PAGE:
Update from the Field: Wilderness Committee Visits the Legendary Walbran Valley

Wilderness Committee’s Vancouver Island Campaigner with the Castle Giant – one of the largest red cedar trees in Canada – in the Walbran Valley

Traditionally, the summer months of July and August are the peak of our Wilderness Committee field season. On Vancouver Island, the torrential rains that keep our rainforests alive let up a little, and visits to key areas are possible waking up to find your campsite has turned into a pond overnight.

A week and a half ago, I went out in the field with some volunteers to one of my favourite places — southern Vancouver Island’s Walbran Valley. Sixty-five kilometres on logging roads southwest of Lake Cowichan, the Walbran is remote, but not inaccessible. Twenty years ago we worked hard to protect a portion of the Walbran and the neighbouring Carmanah Valley. However, the groves around Walbran Falls, where some of the largest, most ecologically important forest stands, were excluded from the park boundary.

 

A map showing the borders of Carmanah-Walbran Provincial Park, and the old-growth areas that were left out of the park.

 

This omission was a grievous error – one that we need to correct. The Walbran is home to Castle Grove, one of the most impressive stands of old-growth red cedar, hemlock, and sitka spruce anywhere.

Our drive to the Walbran takes us past the most recent visible clearcut — a field of broken branches and 900 year-old stumps is a tough view to take in. During my visit here in the spring of 2013 this clearcut was fresh — salal and swordferns had been torn out but were still green, and deep drifts of sawdust piled up beside the stumps.

The issue got public attention, but the Ministry of Environment brushed off our concerns and downplayed the threat to old-growth forests on Vancouver Island. This same clearcut is bleached white now; no undergrowth has returned and no trees have been replanted.

Soon enough we’re down at the river and on the trail into Castle Grove. Here, surrounded by trees three meters wide, it’s possible to forget the destruction up the hill. We set up camp near the Walbran River – which is still gurgling along despite an unseasonably dry summer – and hike up into the Castle Grove.

 

The pool at the base of Walbran Falls is a perfect place for an afternoon dip.

 

It’s not a long walk to the Castle Giant — a legendary red cedar that towers above the neighbouring ancient trees. The Castle Giant is one of the widest trees in Canada, and looks like a huge wall of wood standing in the forest. Each time I visit, people spend the first 10 to 15 minutes just walking around the Giant, mouths open and eyes up.

 

Checking out the Castle Giant where a hemlock tree grows out of its side.

 

Trees like this and the groves that surround them are simply too rare to log, their value as standing forest far surpasses the dollar value they fetch as timber. Compared to second growth forests, old-growth provides better habitat for diverse endangered species, it purifies drinking water more effectively, it provides the resources integral to First Nations culture, and it holds high economic potential in terms of tourism. Additionally, old-growth absorbs and stores carbon and is therefore a critical tool in the fight against climate change – the environmental challenge of our time.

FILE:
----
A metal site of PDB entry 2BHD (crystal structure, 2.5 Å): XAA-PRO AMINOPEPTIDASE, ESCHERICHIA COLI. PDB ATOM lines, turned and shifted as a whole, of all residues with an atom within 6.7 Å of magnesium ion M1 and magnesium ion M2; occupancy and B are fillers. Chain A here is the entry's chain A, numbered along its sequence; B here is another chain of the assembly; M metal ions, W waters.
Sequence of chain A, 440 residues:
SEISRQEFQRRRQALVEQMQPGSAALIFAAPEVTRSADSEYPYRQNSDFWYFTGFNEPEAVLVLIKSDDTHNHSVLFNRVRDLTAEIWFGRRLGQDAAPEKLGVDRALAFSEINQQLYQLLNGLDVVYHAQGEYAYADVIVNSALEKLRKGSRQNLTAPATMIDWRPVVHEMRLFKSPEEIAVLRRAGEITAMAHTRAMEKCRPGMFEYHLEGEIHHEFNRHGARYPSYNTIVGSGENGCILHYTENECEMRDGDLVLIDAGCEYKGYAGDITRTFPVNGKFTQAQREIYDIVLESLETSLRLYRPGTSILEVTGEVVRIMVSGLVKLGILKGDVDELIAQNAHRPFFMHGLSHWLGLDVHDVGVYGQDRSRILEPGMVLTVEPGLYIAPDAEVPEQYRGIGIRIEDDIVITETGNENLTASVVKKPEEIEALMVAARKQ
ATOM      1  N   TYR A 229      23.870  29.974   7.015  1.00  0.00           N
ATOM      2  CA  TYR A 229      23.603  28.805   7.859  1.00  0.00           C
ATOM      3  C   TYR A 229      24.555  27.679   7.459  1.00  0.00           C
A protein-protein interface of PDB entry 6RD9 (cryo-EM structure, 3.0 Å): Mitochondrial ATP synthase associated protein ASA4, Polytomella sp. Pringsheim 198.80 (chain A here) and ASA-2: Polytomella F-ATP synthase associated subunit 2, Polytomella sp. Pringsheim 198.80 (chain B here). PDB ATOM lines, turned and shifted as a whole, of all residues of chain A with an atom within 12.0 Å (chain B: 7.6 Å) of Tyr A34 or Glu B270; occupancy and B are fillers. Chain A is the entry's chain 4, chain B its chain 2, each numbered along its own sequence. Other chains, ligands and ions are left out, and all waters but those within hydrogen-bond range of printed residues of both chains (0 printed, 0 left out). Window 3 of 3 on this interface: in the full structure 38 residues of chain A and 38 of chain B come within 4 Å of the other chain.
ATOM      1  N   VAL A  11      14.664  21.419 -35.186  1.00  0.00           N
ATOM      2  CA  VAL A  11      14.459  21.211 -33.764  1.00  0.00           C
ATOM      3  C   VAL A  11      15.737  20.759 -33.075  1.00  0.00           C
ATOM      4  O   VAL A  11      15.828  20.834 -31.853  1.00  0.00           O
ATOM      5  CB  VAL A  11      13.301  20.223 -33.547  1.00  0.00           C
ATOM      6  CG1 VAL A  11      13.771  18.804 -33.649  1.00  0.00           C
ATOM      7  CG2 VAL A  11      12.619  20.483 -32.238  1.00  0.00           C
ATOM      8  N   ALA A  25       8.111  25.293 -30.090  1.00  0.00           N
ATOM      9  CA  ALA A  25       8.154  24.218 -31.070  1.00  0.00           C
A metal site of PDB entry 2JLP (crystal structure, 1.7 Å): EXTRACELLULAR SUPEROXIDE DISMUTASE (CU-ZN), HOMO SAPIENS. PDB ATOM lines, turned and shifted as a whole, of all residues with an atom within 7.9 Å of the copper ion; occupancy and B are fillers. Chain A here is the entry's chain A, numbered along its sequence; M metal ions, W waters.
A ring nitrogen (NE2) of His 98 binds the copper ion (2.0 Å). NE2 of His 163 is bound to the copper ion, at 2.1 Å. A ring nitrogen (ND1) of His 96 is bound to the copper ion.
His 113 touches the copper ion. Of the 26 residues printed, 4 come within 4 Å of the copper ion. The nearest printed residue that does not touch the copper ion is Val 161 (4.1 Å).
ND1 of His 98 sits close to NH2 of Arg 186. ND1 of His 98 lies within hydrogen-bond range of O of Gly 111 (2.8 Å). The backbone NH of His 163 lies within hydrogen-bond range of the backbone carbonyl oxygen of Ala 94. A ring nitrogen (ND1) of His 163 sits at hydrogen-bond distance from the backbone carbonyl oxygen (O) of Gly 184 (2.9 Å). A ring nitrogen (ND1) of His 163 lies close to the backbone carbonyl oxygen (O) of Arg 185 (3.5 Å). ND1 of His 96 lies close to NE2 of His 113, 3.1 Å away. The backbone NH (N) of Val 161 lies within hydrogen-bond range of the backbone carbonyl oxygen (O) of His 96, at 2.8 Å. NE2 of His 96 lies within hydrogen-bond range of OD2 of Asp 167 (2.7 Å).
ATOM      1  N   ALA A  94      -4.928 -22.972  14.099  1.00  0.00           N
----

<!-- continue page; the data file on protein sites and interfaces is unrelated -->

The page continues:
The next day, our hike to Anderson Lake is a biologists dream — jungle-like undergrowth, some of the largest trees in the country and an abundance of wildlife — a sure sign of a healthy old-growth forest. A black bear takes a good, long look at us from across the river before wandering back into the bush, and the morning rain brings out amphibians like the rough-skinned newt and the red-legged frog — a species-at-risk that prefers old-growth forests. For most of the day we hear eagles chattering high in the canopy, and just before lunch we find elk tracks in a muddy area – not a common sight this far south.

 

Anderson Lake between rainfalls in the early afternoon.

 

Back at our campsite in the evening, a volunteer comments on how he couldn’t believe we were the only ones out there. This is part of the danger in places like this, I explain. If no one knows these groves are out here, there won’t be the collective desire necessary to protect them.

Advocating for the completion of the Carmanah-Walbran Provincial Park and the protection of Castle Grove is at the heart of the Wilderness Committee’s call for more protected areas on Vancouver Island.

This is why I will go back again and again to the Walbran. To take photos and tell stories, so that people can experience this urgency for themselves. Next year I plan to bring a volunteer team next summer to do some basic upkeep on the trail through Castle Grove.

Ancient forests like this still stand largely due to the hard work of citizens and grassroots groups who’ve fought to protect them. But incredible forests need more than this – it’s time for a commitment from the Provincial government to protect this place, and other old-growth stands. Companies continue to clearcut these precious forests while our government watches on and even defends them.

We need a proper forestry strategy that works for the environment, for First Nations, and for forest communities. Adding the rest of the Walbran to the park wouldn’t solve the problems in the forest industry, but it would be a step in the right direction. It would signify an understanding that some things are worth more than money. It’s a step worth taking.

 

Torrance Coste | Vancouver Island Campaigner